The old cliché of “An ounce of prevention equals a pound of cure” never rings more true than when it comes to maintaining your textiles. Carpeting, rugs and upholstered furnishings are never cheap to replace so a little effort towards keeping your furnishings clean and fresh can save you a lot of money, time and headache down the line.
The simplest and effective way to extend the life of your fabric and carpet is by vacuuming as often as possible. Keeping dry soil from becoming embedded should be your number one goal If you use your boat on an occasional basis (a few times a month) vacuuming the surface areas of your upholstery one time a month. If you live on your boat, once a week for every person or pet on board is generally the best rule to follow.
Which vacuum is best? My favorite answer to that commonly asked question is “the one you enjoy using the most”. If you are in need a new vacuum cleaner, make sure to shop for one in person and not over the internet, where size and ease of use can be confusing. If you don’t have somewhere to store a full size vacuum on your vessel, then obviously size is the number one concern. Don’t buy one so small that important features like a beater bar/brush roll, good dirt capacity and the ability to clean tight spaces and upholstery are compromised. A canister vacuum may be your best choice due to size and storage. Make sure the bags are not so expensive that you’ll put off replacing them due to the cost. Vacuum bags should be replaced when half full in most cases, due to lack of airflow as the pores in the bag clog up. Keep in mind, Shop Vacs are great for cleaning up both wet and dry messes, unplugging clogged sinks and spot cleaning carpet and upholstery but with no beater bar feature, they should not be used for maintenance cleaning of carpet.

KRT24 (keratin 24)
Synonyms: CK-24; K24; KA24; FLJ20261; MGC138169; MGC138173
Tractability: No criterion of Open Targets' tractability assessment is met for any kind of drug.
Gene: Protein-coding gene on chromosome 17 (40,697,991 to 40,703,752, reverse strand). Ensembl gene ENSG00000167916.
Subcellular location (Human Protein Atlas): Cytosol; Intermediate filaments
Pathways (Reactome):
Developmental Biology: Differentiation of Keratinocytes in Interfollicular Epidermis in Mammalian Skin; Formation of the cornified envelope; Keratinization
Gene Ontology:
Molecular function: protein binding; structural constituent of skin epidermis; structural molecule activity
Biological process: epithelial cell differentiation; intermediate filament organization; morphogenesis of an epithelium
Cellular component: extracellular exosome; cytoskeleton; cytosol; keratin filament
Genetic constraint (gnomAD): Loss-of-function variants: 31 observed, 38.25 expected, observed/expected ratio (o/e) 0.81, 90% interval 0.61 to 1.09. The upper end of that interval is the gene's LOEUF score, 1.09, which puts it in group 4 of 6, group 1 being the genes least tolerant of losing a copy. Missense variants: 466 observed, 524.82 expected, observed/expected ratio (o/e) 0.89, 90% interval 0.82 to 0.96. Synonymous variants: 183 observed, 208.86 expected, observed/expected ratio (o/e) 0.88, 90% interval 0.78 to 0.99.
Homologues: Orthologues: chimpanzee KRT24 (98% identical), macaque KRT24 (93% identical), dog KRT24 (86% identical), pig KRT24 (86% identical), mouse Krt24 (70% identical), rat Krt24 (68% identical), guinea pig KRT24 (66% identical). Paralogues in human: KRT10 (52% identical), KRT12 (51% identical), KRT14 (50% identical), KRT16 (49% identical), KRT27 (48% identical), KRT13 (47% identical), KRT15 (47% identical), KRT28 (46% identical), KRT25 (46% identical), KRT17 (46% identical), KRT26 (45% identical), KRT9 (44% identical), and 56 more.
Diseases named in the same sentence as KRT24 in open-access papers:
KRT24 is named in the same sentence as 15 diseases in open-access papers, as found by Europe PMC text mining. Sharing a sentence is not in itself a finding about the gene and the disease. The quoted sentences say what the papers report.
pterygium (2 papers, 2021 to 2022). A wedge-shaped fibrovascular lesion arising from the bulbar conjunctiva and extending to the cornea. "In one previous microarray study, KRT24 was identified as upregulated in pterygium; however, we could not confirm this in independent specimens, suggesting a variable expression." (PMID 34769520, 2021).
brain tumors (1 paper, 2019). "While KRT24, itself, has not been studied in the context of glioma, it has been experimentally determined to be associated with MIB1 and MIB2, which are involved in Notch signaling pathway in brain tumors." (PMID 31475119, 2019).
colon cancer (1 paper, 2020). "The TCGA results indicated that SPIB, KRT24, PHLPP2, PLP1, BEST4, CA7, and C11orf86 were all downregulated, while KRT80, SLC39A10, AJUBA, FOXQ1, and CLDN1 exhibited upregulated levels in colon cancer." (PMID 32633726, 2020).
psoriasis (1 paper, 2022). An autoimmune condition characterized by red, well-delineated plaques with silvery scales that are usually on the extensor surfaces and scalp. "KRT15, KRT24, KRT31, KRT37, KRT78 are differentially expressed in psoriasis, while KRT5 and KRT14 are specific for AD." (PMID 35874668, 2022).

Next up in importance is spot cleaning. Allowing spills and dragged in wet soil to dry and linger, greatly increases their chance of setting and becoming permanent. Most modern synthetic fabrics and carpet can easily be spot cleaned with just water but readily available mild detergents like “Woolite” or “Nylac” work great on tougher spills. Larger spills should be dealt with using a small extractor or shop vac. Removing the bulk of the spill first will make spot cleaning the left over discoloration much easier. I could go on for days on the subject but for sake of simplicity, we have an easy to follow spot cleaning guide on our website HERE. Follow these basic rules and you’ll stay out of trouble:
- Blot don’t rub..
- “Oxy” based products (all the rage these days) need to be rinsed out of the fibers in order to not bleach out color.
- Less is more when it comes to spot cleaning agents. Resist the urge to mix diluted products stronger than recommended. Use heated soft or distilled water to dilute to boost cleaning performance.
- Apply spot cleaning agents to the towel, not the carpet or fabric.
- When in doubt call a professional for spot cleaning natural fibers.
- Take your loose upholstery and carpet/rugs to a professional cleaner every year or so for a deeper cleaning.
- Avoid unzipping cushions and running them through the laundry. Most cloth furniture is not double stitched at the seams and many have a latex backing, so damage may occur and you may not recognize what comes out of your machine.
Rough seas and tight spaces often lead to spilled drinks and food on a boat. Heavy concentration of foot traffic in confined areas is a problem as well. For these reasons, keeping your fabrics treated with a fiber protector is very beneficial. Spills are easily cleaned up, spot cleaning is easier and more effective, professional cleanings down the line always come out better, your vacuum will be far more efficient and UV fading and mold and mildew growth are greatly reduced. Will a can of Scotchgard from OSH help? Sure, a bit and for a little while, but if you treasure your investment, hire a fabric specialist to apply a professional grade product.
So in a nutshell, to extend the life of your fabrics and to brighten up your boat’s interior and improve the indoor air quality, follow these easy steps:
– Set aside some time to do some maintenance cleaning.
– Be prepared for the occasional spill cleanup. Act quickly! The longer a spill sits, the more chance that it will it become permanent.
– Keep a small vacuum with attachment tools and a beater-bar on board.
– You’ll also want small Shop Vacuum with attachments, a neutral pH spotter, Vinegar, Ammonia, Isopropyl Alcohol, Acetone, some clean white cotton towels and our spot cleaning guide printed out for ease of use.
Good luck and Bon Voyage!
Mike Pailliotet/Connoisseur Cleaning, Santa Cruz